One of the issues I struggled with for years was chronic bladder infections.  My “old” doctor, actually I think he was younger than me, and I switched to a “new” doctor, said that this chronic condition would only increase with time.  

That didn’t sit well with me.

I get that things wear over time, but infections are indicative of inflammation.  A direct signal to the body that something isn’t just worn out from birthing 9-pound humans, but something is not healthy. 

In the course of my search for a new doctor, someone told me about Goodbye-UTI and I ordered some.

If you know me you know I do not do paid blog posts.  I rarely, if ever use this space to talk about anything but Jesus, Grace, and my life as wife/mom/author/artist/grocery store nudist.  (Sorry you have to read my book, Stolen Jesus, for that juicy tidbit.)  

But after years of bladder issues from endometriosis, monthly reoccurring infections, and finally not being able to fall down the stairs without wetting my pants, (did I mention that?) I am so thrilled with the results from using Goodbye-UTI, I told them, I will tell the world about this product!

They were quick to send me tons of research and I am forever sold on putting a scoop of this stuff in my coffee first thing every morning.  I am going on a few months of no bladder infections, urgency, or pain after years of misery.  

Grab your readers and learn more about this easy to use miracle that I cannot say enough about.  When you’re done, if you don’t have to get to the salon or take a quick nap – sitting upright in a recliner, use coupon code JAMISENTME to get 20% off your order.  

We can grow old together and continue to enjoy the camaraderie that is our womanhood, but let us do it without the nuisance of bladder infections.  Read on…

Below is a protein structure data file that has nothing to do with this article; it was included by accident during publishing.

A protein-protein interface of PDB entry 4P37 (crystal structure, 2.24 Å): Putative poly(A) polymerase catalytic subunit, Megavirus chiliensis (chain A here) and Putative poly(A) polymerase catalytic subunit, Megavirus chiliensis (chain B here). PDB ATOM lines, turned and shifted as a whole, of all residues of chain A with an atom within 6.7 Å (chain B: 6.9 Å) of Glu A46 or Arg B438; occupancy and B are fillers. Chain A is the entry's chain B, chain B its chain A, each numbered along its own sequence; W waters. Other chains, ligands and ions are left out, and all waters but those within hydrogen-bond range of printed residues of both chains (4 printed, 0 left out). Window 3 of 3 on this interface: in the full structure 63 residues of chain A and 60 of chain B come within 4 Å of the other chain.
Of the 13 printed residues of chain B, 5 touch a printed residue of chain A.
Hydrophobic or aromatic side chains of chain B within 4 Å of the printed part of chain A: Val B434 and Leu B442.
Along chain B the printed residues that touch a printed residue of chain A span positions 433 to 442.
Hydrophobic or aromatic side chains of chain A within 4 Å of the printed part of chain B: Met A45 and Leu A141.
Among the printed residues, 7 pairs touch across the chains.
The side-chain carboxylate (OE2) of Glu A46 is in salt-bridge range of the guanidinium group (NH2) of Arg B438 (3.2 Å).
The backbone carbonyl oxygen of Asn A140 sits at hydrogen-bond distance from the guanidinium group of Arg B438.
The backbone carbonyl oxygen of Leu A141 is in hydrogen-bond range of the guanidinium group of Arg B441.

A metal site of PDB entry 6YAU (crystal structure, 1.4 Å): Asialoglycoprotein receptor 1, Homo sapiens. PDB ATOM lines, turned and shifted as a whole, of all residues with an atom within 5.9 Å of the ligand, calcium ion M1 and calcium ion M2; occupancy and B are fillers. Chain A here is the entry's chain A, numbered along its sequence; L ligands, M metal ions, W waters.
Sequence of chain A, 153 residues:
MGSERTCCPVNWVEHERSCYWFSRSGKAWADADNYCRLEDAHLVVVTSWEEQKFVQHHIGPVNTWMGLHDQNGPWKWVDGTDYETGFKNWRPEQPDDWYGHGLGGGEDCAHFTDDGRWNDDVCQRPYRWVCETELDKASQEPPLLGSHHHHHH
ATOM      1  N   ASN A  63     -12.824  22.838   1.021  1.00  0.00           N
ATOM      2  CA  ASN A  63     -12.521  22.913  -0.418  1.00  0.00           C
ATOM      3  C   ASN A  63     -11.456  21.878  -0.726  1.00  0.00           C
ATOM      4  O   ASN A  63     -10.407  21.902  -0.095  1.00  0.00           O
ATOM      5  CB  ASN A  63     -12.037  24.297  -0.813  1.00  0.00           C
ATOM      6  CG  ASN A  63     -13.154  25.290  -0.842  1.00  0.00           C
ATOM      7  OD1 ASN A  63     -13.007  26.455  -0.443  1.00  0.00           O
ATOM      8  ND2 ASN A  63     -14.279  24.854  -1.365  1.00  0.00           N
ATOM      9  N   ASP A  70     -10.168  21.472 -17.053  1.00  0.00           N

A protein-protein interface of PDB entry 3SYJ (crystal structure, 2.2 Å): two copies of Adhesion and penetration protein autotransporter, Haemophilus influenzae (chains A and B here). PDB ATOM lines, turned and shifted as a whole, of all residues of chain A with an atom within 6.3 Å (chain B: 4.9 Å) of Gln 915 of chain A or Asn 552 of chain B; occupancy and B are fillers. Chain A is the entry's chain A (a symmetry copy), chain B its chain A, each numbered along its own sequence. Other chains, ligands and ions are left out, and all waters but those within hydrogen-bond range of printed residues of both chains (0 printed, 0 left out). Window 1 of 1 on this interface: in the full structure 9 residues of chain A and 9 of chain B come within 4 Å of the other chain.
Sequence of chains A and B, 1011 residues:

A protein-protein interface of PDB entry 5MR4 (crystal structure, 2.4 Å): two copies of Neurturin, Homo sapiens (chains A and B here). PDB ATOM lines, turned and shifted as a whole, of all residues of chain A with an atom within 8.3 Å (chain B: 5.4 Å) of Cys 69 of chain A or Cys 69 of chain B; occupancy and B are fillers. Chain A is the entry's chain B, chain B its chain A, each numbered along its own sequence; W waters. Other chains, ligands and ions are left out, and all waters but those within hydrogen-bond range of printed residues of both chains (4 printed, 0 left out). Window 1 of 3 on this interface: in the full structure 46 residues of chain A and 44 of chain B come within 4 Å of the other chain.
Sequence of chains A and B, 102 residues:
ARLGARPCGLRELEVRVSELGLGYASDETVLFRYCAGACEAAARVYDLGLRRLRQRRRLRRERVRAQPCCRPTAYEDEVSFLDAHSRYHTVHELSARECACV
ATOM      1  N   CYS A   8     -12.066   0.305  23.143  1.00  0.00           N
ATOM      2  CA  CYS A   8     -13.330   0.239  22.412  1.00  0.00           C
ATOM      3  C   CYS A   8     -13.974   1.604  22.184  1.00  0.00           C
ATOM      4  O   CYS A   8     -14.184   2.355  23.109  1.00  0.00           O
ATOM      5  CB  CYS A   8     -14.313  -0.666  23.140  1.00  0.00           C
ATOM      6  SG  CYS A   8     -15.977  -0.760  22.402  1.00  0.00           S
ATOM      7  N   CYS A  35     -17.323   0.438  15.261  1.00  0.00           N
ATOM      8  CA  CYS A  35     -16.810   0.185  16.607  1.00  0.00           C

Is It A Chronic UTI or Something Else?

Many women are frustrated that they can’t get relief from ongoing urinary tract infection symptoms.  Getting to the root cause of the symptoms is the first step.

A research study in May 2020 among over 800 women showed that almost half (46%) had a UTI in the past year and that one out of every three of them had 3 or more UTI’s (this is the official the definition of a chronic UTI).

This research also revealed that are actually two categories of chronic sufferers:

1) Women with a diagnosed UTI: bacteria were present in the urine sample

2) Women with similar symptoms, but no UTI: there were no bacteria in the urine sample

Here’s a brief overview of these two groups and the possible causes of their symptoms. 

Women with a diagnosed UTI 

There are several reasons why you are getting a UTI over and over again.  Some of the causes may be easily addressed, but many others are impossible to diagnose and treat accurately.  

1) Lack of hydration: a urologist will explain that the bladder should be constantly replenished with water in order to remain healthy and that if old urine remains in the bladder too long, it can develop bacteria, and a UTI sets in.  The rule of thumb is to drink 6-8 glasses of water each day.  Many women just don’t like drinking water, especially as they age, because it requires more frequent urination.  

2) Inaccurate testing: the testing done at an OB/GYN office has been shown to be highly inaccurate, as the equipment that they use to diagnose your UTI in the office is very basic.

 The urine cultures done at a urologist’s office will be more sophisticated, but remain limited to looking for the standard types of bacteria.  New tests are now available which use genetic sequencing (DNA) to analyze not only bacteria, but fungi, parasites and viruses which may be affecting your health both within and outside of the urinary tract.

3) The wrong antibiotic: as we all know, the typical response to discovering that you have a UTI (again) is to prescribe an antibiotic.  First, it’s really important to ask your doctor whether the new infection is caused by the same bacteria as the old one, or whether it’s a different type of bacteria.  Second, find out the name of the bacteria.  It’s possible that the antibiotic that is being prescribed is not the correct one. Recent medical research shows that only certain antibiotics will destroy specific types of bacteria.

4) Antibiotic resistance: this is the most common cause of chronic UTI’s.